Despite the unrelenting winds and dry conditions of April and early May, the fishing remains fantastic. The local meteorologists are predicting a change in the weather pattern, so, hopefully, by the time you read this, it’s a fact and not just a guess! After two months of windy, cloudy and terribly dry conditions, almost any change is welcome.
Baffin Bay, my new home, is becoming more familiar and has been very rewarding, with great catches of fish in numbers and in size. A large shrimp hatch as well as a plethora of “right-sized” mullet has offered our anglers large numbers of 20-25” trout on all of the rock piles and grassy shorelines. Topwater action has been great, but soft plastic paddletails have really paid off. Small lures, such as the Saltwater Assassin in almost any natural color on a 1/16th ounce jig head has become a staple. When it’s a little windier, the new Saltwater Assassin “Die Dapper”, which is a big-bodied paddletail is producing big strikes. This lure can be worked almost like a suspending bait, which makes it very effective for big trout.
All this trout talk coming from a dyed-in-the-wool redfish guide? Well, when in Rome…. But, even though the trout fishing has been off the charts, now is the time to get shallow, shallow, shallow. Legacy Paddlesports, the makers of the Native Ultimate kayak, have offered a coveted spot on their pro-staff this year. Armed with a set of brand new Native Ultimate 12’s, the back lakes of Alazan Bay, the South Shoreline of Baffin Bay, Landcut and 9-Mile Hole are getting ready to be daily destinations. Rockport is still just as good as ever and the back lakes of San Jose and the Lighthouse Lakes are really on fire, as would be expected for this time of the year. An abundant shrimp population, clear water and lots of healthy, shallow grass have made this year’s skinny water action very consistent.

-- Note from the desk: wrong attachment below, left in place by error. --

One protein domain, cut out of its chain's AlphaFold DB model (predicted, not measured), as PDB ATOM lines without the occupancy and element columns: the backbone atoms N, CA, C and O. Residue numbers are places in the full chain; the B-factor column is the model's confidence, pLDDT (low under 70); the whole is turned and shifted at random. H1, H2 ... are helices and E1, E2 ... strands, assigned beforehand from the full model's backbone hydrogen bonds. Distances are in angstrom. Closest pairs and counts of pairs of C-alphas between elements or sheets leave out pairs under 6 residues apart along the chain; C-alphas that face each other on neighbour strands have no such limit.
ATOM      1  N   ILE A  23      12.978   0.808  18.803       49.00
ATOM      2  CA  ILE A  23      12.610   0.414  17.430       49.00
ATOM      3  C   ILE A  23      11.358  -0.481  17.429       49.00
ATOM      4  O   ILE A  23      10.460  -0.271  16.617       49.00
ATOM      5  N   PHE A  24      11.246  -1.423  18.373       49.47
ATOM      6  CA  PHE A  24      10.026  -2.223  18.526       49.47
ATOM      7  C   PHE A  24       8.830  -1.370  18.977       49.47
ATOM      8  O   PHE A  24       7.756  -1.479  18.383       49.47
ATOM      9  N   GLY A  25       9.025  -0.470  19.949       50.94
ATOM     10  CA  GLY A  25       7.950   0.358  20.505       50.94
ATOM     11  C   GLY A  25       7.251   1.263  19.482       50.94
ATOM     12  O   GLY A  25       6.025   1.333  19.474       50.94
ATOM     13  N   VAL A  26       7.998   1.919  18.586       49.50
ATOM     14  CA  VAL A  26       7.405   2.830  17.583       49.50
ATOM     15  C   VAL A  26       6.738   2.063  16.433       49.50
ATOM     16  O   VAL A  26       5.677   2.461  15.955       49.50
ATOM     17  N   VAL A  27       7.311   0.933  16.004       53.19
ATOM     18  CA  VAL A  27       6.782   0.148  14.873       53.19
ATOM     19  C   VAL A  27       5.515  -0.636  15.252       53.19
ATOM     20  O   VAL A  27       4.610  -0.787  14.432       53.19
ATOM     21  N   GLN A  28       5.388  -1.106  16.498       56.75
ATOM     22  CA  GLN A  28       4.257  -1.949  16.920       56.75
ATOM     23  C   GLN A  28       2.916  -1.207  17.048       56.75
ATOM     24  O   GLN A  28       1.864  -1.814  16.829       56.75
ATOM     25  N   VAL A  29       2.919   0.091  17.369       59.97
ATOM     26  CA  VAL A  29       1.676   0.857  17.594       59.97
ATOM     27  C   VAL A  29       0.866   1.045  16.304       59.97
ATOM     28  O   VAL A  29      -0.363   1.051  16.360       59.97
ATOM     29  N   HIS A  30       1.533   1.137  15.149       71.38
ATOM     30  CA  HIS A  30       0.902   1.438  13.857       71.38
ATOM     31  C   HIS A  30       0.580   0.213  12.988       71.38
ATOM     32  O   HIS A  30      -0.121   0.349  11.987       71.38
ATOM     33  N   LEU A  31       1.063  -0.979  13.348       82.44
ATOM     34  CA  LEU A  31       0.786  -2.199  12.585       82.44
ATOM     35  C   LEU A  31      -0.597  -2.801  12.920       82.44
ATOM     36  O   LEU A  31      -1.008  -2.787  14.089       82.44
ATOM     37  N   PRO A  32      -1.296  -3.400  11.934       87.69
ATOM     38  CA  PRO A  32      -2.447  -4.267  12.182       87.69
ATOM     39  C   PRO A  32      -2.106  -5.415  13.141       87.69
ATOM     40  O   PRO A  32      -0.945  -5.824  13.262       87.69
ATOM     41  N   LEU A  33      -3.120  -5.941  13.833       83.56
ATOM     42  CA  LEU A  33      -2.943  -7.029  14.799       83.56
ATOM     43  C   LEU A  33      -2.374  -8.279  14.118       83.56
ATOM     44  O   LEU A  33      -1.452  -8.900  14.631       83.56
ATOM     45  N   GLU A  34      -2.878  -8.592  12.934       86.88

May and June are about as prime time as it gets for fly anglers and shallow water sightcasters. Getting past the windy memories of March and April will be tough, but all it will take is a week of glorious weather and that will be in the past. It’s time to move on to the next phase of fishing….. beautiful conditions, clear water and a good, strong fishing pattern.
At the recent Fly Fishing Federation Conclave in San Antonio, my new seminar entitled “Discovering the Un-Fished Fly Waters of the Middle Texas Coast” was met with great interest. Instead of a list of “un-fished” places, the talk consisted of the methodology of finding these places, even in the midst of crowds on the water in Rockport. And, yes, there are even un-fished fly waters in Rockport! Open minds, creative technology and a sense of adventure will pay off for the angler interested in finding waters that are un-travelled. Satellite maps, books and charts are some tools, but there are so many more, beginning with looking deeper at the places that you already fish.
Tired of fishing with a hundred of your closest friends? Branch out, risk it and discover these un-fished places. When you do, the simple rule is to “keep them to yourself!!!” After the pain and uncertainty of adventure and discovery, why post it on an internet chat board?
The fun of fishing somewhere new and different, even it you don’t catch fish, is well worth the effort. For me, learning Baffin Bay, Alazan and points in between has been a grand adventure which has really paid off. Discovering these new, hidden places that hold unmolested fish has been like finding the pot of gold at the end of the rainbow. Risk can hold great reward! Go forth and discover!
See you on the water!
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